A couple of weeks ago we visited our grandparents, and while we were there we made this cake with my grandma, which is the same one she often makes when we visit. She’s a fabulous cook and often greets us with baked goods when we arrive, and this is one of our favourites: it’s chocolate cake (from a Marguerite Patten recipe in a 1970s recipe book!) filled with marzipan and iced with chocolate buttercream. In 80-something years of baking this is the best recipe she’s found, which is a pretty high recommendation! The marzipan filling isn’t in the recipe, and I don’t think I’ve ever come across marzipan in a chocolate cake anywhere else – it’s apparently the way her mother used to make chocolate cake, so I suppose it’s something of a family tradition!
4oz margarine (110 g)
4oz sugar (caster/granulated) (110g)
1 tablespoon golden syrup, measured carefully because too much will make the cake sink in the middle
A few drops of vanilla essence
5oz self-raising flour (140g)
1oz cocoa (or 1 1/2 oz chocolate powder) (30g)
A little milk
– Preheat oven to 190c and grease and line a 7-inch cake tin.
– Cream together the margarine, sugar, vanilla essence and syrup.
– In separate bowls, sieve together the dry ingredients, and beat the eggs.
– Add the eggs and the flour mixture alternately to the creamed mixture, beating them in thoroughly.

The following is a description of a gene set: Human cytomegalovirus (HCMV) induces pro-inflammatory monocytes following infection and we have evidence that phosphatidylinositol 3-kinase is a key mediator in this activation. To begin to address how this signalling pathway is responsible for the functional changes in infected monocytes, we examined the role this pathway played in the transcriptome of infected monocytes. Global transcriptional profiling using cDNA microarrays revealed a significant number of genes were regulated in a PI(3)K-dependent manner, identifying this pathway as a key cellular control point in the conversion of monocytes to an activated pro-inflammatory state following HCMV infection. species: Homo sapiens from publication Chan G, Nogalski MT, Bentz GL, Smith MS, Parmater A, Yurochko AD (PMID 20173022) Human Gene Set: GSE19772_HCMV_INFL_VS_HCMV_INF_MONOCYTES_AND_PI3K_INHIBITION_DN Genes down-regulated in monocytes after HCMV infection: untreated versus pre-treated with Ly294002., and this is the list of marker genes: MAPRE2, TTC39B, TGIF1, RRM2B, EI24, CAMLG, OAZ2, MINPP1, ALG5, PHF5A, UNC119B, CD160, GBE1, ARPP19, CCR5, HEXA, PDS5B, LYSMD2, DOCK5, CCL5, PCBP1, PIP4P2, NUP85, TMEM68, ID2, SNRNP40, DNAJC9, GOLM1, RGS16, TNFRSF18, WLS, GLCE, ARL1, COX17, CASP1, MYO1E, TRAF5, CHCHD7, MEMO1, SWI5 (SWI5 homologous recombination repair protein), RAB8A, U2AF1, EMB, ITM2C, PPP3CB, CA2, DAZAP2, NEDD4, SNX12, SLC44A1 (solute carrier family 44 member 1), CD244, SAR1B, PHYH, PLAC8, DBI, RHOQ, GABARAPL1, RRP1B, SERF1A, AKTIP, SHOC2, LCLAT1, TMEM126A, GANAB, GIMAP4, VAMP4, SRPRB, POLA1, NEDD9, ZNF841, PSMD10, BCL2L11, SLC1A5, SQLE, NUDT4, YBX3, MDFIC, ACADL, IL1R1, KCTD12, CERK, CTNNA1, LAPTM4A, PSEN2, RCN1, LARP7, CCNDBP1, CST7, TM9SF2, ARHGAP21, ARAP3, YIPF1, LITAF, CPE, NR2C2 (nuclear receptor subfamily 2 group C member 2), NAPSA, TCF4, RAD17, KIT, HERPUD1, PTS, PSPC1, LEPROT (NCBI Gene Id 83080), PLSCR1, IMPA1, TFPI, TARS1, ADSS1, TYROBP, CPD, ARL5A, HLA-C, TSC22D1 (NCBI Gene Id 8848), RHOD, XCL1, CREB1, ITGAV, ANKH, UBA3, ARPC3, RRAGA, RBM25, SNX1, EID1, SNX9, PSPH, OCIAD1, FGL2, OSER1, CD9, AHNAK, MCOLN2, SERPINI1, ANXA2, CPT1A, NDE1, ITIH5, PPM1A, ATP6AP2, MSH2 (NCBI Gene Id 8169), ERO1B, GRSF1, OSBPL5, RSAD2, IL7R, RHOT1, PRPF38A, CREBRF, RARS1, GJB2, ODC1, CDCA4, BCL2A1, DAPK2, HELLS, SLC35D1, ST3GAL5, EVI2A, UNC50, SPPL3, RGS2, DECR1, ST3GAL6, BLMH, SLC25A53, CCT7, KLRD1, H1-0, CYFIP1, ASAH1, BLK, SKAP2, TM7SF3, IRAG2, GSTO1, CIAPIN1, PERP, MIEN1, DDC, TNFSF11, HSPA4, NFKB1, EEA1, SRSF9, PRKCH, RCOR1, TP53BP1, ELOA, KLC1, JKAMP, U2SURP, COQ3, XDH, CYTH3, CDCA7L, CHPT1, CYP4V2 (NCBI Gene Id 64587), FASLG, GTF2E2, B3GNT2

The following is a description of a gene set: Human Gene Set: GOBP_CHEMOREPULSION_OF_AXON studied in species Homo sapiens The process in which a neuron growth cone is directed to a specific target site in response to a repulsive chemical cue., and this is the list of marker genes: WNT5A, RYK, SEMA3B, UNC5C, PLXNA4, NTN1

– Add enough milk to make the mixture soft.
– Bake for 30 minutes (the original recipe says 1 and a quarter hours, but it would certainly have burnt, and probably caught fire, by then!)
To fill and ice:
2-3 tbsp jam (strawberry or raspberry)
200g icing sugar, sifted
1 dessertspoon cocoa mixed with a little boiling water (as little as possible)
– When the cake is cool, cut it in half horizontally.
– Roll out the marzipan into a circle the same size as the cake.
– Spread a thick layer of jam onto one half, then place the marzipan on top. Spread a little jam onto the bottom of the other half (so it sticks) and place on top of the marzipan.
– Make the buttercream icing by beating the butter and cocoa with a little icing sugar, gradually adding icing sugar until you have a thick icing. When I asked grandma how she made the icing, she said ‘well you just make buttercream’, so the quantities I’ve given are what I ended up using (the trick of dissolving cocoa in water is hers, though, and makes the icing runnier which is why it might look like a lot of icing sugar!)
– Ice the top and sides of the cake.
While we were staying with them, I also found grandma’s early edition BeRo book (which I wrote about here). I’m not sure exactly when it’s from, but there’s probably a fair chance it’s older than my mum, and it’s definitely well used: